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Image courtesy of Venoco.

Colorado-based private upstream Venoco has become the latest firm to file for bankruptcy protection, citing continued financial strain stemming from a 2015 pipeline spill in California.

The company said Friday that it has reached an agreement with its senior lenders to reduce its debt load and restructure its balance sheet.

Venoco cited low oil prices and the shutdown of Line 901 following a May 2015 oil spill in Santa Barbara as “serious problems” for the firm.

According to a court filing seen by Bloomberg, the shutdown also halted production at the company’s South Elwood Field located about two miles off the coast of Santa Barbara.

The Pipeline and Hazardous Materials Safety Administration said last month that preliminary findings indicate the spill was most likely caused by external pipeline corrosion.

The 48,000 barrel per day Line 901, operated by Plains All American, has been shutdown since the spill along with the nearby Line 903.

Venoco did not disclose the financial impact of the pipeline shutdowns.

“It is unfortunate that a third party pipeline spill has impacted Venoco, but this process will make it stronger and ensure its continued contributions to the Santa Barbara County community,” Venoco founder Tim Marquez.

Under the terms of the agreement, the company’s senior lenders have agreed to support a restructuring transaction that will eliminate about $1 billion of debt from Venoco’s balance sheet.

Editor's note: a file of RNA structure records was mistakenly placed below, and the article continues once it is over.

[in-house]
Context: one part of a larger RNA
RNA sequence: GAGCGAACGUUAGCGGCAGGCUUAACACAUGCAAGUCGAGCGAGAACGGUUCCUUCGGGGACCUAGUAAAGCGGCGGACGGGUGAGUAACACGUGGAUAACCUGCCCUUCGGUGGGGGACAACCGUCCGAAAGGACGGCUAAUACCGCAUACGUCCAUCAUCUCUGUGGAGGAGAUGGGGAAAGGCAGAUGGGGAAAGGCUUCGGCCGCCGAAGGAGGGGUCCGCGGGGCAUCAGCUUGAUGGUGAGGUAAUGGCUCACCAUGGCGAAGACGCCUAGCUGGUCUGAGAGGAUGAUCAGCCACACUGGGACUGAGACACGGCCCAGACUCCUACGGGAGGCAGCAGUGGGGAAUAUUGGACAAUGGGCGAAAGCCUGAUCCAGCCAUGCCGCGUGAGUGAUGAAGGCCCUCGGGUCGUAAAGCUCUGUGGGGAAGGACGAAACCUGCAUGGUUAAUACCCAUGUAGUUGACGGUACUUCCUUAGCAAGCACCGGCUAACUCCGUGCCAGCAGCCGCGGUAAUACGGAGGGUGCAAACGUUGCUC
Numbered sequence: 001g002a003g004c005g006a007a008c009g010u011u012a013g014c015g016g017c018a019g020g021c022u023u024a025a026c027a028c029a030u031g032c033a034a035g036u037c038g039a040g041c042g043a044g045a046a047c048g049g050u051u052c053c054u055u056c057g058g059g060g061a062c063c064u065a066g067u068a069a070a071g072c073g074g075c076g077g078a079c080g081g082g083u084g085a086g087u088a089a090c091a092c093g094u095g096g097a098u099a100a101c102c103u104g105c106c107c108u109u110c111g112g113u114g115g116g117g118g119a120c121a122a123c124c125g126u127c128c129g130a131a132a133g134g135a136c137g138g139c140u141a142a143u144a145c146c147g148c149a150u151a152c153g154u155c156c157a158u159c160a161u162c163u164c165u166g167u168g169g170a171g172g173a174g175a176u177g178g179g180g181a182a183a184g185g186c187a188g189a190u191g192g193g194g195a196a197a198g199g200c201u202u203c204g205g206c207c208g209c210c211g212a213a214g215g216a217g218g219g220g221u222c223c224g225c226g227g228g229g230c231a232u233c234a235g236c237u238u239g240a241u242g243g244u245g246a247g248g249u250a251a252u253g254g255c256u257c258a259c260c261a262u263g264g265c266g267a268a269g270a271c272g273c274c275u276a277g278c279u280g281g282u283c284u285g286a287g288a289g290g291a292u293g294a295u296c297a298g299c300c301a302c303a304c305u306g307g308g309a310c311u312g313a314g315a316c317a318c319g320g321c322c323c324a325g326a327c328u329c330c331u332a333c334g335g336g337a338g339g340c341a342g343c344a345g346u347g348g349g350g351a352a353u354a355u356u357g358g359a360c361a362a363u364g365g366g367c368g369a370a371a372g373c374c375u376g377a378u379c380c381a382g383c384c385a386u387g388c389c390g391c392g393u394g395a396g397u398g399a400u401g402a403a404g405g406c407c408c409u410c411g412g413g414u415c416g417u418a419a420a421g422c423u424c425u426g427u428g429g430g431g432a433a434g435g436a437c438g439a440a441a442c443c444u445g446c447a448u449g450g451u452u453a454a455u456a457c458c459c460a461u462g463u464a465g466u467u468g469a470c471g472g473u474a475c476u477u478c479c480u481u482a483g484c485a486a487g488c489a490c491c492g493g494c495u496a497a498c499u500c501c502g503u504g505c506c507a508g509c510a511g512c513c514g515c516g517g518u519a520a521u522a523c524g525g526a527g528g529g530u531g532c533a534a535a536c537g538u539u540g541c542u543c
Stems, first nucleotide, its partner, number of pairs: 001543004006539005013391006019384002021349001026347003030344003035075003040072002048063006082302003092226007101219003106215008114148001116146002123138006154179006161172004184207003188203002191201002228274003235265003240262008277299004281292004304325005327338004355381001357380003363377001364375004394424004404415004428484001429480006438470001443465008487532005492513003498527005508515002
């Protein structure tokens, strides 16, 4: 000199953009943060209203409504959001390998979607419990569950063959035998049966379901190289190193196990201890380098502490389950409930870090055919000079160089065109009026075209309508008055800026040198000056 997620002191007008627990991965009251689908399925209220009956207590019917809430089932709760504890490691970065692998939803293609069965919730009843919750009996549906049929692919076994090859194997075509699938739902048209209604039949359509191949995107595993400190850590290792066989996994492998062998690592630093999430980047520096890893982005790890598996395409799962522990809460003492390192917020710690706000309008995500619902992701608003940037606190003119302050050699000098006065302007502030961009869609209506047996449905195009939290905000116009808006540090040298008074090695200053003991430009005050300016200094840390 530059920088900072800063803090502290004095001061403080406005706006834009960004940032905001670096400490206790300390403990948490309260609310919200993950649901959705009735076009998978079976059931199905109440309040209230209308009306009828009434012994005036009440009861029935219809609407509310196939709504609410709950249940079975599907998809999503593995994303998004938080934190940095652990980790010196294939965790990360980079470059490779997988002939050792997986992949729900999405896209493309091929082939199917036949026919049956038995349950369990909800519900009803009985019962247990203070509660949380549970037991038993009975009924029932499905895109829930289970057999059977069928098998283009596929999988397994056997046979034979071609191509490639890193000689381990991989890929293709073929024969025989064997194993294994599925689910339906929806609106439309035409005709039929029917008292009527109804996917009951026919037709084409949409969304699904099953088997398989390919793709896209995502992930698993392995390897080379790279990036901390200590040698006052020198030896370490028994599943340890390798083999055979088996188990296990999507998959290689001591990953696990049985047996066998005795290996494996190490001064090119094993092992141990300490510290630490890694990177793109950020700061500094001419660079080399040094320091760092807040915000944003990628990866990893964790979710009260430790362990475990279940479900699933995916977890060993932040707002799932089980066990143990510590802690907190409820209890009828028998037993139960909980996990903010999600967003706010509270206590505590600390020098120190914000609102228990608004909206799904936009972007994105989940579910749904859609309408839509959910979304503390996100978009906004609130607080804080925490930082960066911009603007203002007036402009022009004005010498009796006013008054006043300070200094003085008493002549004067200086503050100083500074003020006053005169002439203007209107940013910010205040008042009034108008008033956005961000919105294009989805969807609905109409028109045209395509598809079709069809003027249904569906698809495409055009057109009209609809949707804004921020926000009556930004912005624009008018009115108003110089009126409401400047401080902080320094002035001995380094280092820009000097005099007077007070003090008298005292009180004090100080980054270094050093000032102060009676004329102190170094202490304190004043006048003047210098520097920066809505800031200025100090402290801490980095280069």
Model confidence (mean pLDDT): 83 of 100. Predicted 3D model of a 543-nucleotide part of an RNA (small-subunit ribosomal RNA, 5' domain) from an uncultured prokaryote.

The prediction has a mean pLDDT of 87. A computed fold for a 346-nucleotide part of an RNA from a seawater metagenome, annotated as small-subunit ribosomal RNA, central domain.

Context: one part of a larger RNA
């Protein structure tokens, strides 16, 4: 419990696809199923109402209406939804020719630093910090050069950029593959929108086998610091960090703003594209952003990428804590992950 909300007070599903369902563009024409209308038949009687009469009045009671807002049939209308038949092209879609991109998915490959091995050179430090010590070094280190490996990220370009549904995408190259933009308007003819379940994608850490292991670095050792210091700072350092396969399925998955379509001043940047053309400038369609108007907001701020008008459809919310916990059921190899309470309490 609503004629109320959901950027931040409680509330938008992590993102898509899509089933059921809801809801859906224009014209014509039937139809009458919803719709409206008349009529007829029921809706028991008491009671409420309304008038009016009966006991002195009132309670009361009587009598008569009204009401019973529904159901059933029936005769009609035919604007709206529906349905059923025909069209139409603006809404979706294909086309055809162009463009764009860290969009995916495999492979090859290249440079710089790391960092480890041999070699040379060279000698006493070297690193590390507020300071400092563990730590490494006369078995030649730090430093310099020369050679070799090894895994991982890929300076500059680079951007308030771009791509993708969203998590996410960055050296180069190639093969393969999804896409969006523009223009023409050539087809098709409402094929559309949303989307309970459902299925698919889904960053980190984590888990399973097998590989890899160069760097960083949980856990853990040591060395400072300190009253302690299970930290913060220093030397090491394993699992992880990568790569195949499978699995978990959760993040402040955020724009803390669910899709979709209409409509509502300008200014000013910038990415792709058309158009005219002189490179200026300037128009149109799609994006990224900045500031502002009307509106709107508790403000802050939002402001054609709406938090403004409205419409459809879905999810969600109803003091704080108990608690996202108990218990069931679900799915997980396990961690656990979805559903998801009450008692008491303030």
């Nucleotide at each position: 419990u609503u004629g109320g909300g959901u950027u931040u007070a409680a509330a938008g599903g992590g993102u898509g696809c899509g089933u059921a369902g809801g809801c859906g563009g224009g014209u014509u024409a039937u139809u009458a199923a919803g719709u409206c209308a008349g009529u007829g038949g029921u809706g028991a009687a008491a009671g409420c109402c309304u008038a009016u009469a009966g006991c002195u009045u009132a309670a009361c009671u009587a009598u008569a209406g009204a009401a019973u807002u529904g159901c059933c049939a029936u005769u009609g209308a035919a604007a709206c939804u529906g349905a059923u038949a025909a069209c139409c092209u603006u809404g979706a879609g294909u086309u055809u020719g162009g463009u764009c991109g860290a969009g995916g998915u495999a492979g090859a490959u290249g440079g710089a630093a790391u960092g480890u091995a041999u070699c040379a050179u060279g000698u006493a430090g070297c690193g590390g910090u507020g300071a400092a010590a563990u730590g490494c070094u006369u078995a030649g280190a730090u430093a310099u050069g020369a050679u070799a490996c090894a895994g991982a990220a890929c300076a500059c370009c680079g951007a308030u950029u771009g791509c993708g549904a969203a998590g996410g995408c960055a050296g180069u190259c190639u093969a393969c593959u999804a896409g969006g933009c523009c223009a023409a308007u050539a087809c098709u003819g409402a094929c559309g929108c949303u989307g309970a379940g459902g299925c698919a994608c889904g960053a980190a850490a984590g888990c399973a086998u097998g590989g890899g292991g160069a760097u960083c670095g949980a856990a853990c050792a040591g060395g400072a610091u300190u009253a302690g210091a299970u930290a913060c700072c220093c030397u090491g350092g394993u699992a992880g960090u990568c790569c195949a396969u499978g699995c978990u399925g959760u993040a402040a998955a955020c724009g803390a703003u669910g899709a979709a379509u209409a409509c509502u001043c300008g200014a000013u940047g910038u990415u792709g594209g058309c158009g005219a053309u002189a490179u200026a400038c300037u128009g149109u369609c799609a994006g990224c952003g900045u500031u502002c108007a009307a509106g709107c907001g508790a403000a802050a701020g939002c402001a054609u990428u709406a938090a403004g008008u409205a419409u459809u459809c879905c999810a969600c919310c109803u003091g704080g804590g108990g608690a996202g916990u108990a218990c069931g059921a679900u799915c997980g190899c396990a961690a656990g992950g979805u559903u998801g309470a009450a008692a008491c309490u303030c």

To facilitate the restructuring, Venoco filed a voluntary petition for reorganization under Chapter 11 of the Bankruptcy Code in the United States Bankruptcy Court for the District of Delaware on March 18.

The company expects to maintain all operations during the restructuring process.

“While we continue to be in a strong cash position, the declining price of oil and the ongoing closure of Plains All American pipeline 901 continue to be serious problems. With this agreement, Venoco will be in a much stronger position to withstand these challenges and others that may follow,” Venoco CEO Mark DePuy said.

The company said it has sufficient liquidity to continue its normal oil and gas activities and meet its ongoing financial and regulatory obligations.

Venoco expects existing liquidity and generated cash from ongoing operations will be used to support the company during the restructuring process once it receives approval from the Bankruptcy Court.

Marquez will remain executive chairman during the restructuring process and has been retained to “provide leadership and strategic counsel” to the firm after the restructuring is complete.